Issue 
A&A
Volume 504, Number 1, September II 2009



Page(s)  161  170  
Section  Stellar structure and evolution  
DOI  https://doi.org/10.1051/00046361/200811144  
Published online  09 July 2009 
Structure and evolution of rotationally and tidally distorted stars
H. F. Song^{1,2}  Z. Zhong^{1}  Y. Lu^{1}
1  College of science, Guizhou University, Guiyang, 550025, PR China
2 
Joint Centre for Astronomy, National Astronomical ObservatoriesGuizhou University, Guiyang, 550025, PR China
Received 14 October 2008 / Accepted 2 June 2009
Abstract
Aims. This paper aims to study the configuration of two components caused by rotational and tidal distortions in the model of a binary system.
Methods. The potentials of the two distorted components can be approximated to 2nddegree harmonics. Furthermore, both the accretion luminosity (
)
and the irradiative luminosity are included in stellar structure equations.
Results. The equilibrium structure of rotationally and tidally distorted star is exactly a triaxial ellipsoids. A formula describing the isobars is presented, and the rotational velocity and the gravitational acceleration at the primary surface simulated. The results show the distortion at the outer layers of the primary increases with temporal variation and system evolution. Besides, it was observed that the luminosity accretion is unstable, and the curve of the energygeneration rate fluctuates after the main sequence in rotation sequences. The luminosity in rotation sequences is slightly weaker than that in nonrotation sequences. As a result, the volume expands slowly. Polar ejection is intensified by the tidal effect. The ejection of an equatorial ring may be favoured by both the opacity effect and the
effect in the binary system.
Key words: stars: rotation  stars: binaries: close
1 Introduction
In the conventional model of binary stars, there is no consideration of spin and tidal effects (Eggleton 1971, 1972, 1973; Hofmeister et al. 1964; Kippenhahn et al. 1967; etc.); however, rotation and tide have been regarded as two important physical factors in recent years, so they need to be considered for a better understanding of the evolution of massive close binaries (e.g., Heger et al. 2000a; Meynet & Maeder 2000). The structure and evolution of rotating single stars has been studied by many investigators (Kippenhahn & Thomas 1970; Endal & Sofia 1976; Pinsonneaul et al. 1989; Meynet & Maeder 1997; Langer 1998, 1999; Huang 2004a). However, it is also very important to study the evolution of rotating binary stars (Jackson 1970; Chan & Chau 1979; Langer 2003; Huang 2004b; Petrovic et al. 2005a,b; Yoon et al. 2006). The effect of spin on structure equations has been investigated (e.g. the present Eggleton's stellar evolution code; Li et al. 2004a,b, 2005; K hler 2002). They adopted the lowestorder approximate analysis in which two components were treated as spherical stars. In fact, with the joint effects of spin and tide, the structure of a star changes from spherically symmetric to nonspherically symmetric. Then, the stellar structure equations become three dimensional. Theory distinguishes two components in the tide, namely equilibrium tide (Zahn 1966) and the dynamical tide (Zahn 1975). Then, the dissipation mechanisms acting on those tides, namely the viscous friction for the equilibrium tide and the radiative damping for the dynamical tide, have been identified (Zahn 1966, 1975, 1977). The distortion throughout the outer regions of the two components is not small in shortperiod binary systems. The higherorder terms in the external gravitational field should not be ignored (Jackson 1970).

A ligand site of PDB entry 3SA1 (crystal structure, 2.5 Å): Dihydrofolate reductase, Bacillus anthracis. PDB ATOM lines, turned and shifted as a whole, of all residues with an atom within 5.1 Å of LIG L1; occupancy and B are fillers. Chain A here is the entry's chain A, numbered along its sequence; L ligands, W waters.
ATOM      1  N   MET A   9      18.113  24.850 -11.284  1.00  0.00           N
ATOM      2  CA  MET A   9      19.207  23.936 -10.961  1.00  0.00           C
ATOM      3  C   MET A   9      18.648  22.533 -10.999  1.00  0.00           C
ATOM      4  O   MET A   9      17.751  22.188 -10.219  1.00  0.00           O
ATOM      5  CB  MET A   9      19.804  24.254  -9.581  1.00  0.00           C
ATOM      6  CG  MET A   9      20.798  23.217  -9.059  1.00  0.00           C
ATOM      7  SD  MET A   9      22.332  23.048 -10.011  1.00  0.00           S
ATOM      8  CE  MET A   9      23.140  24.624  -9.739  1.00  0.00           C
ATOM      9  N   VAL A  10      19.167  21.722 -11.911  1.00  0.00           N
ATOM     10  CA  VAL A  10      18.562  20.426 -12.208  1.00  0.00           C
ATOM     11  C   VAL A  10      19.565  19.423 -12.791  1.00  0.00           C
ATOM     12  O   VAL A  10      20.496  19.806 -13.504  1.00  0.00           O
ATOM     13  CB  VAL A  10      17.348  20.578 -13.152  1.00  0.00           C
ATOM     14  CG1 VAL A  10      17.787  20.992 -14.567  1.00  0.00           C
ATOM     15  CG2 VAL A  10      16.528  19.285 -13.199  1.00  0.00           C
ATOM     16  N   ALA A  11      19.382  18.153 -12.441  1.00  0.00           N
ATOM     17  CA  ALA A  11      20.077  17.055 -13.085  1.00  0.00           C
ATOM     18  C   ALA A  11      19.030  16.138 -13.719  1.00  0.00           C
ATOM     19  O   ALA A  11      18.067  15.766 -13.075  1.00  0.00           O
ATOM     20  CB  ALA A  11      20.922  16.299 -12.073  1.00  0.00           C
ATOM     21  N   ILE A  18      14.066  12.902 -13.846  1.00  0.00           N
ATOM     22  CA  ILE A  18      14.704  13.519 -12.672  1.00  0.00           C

It is a very complex process to determine the equilibrium structure of the two components. Therefore, approximate methods have been widely adopted for studying these effects. In 1933, the theory of distorted polytropes was introduced by Chandrasekhar. Kopal (1972, 1974) developed the concept of Roche equipotential and of Roche coordinates to analyse the problem of rotationally and tidally distorted stars in a binary system. Bur a (1989a, 1988) took advantage of the highorder perturbing potential to describe rotational and tidal deformations to discuss the figures and dynamic parameters of synchronously orbiting satellites in the solar system. The equilibrium structure of the two components were treated as two nonsymmetric rotational ellipsoids with two different semimajor axes a_{1} and a_{2} ( a_{1}>a_{2}) by Huang (2004b). It is very important that Kippenhahn & Thomas (1970) introduced a method of simplifying the twodimensional model with conservative rotation and allowed the structure equations for a onedimensional star to incorporate the hydrostatic effect of rotation. This method has been adopted by Endal & Sofia (1976) and Meynet & Maeder (1997), who applied it to the case of shellular rotation law (Zahn 1992). In this case, the rotation rate takes the simplified form of . It was demonstrated that the shape of an isobar in the case of the shellular rotation law is identical to one of the equipotentials in the conservative case of Meynet & Maeder (1997).
At the semidetached stage, both mass transfer between the components and luminosity change of a secondary exist due to the release of accretion energy which is correlative with the external potential of the two components. When the joint effect of rotation and tide are considered, the potential of the two components are different from those in nonrotational cases. Therefore, the luminosity due to the release of accretion energy, as well as irradiation energy, can significantly alter the structure and evolution of the secondary. In a rotating star, meridional circulation and shear turbulence exist, both of which can drive the transport of chemical elements. This effect is stronger and has already been studied by many scholars (Endal & Sofia 1978; Pinsonneaul et al. 1989; Chaboyer & Zahn 1992; Zahn 1992; Meynet & Maeder 1997; Maeder 2000; Meader & Zahn 1998; Maeder & Meynet 2000; Denissenkov et al. 1999; Talon et al. 1997; Decressin et al. 2009). In this paper, the amplitude expression for the radial component of the meridional circulation velocity U(r) considers the effect of tidal force, which may be important in a massive close binary system.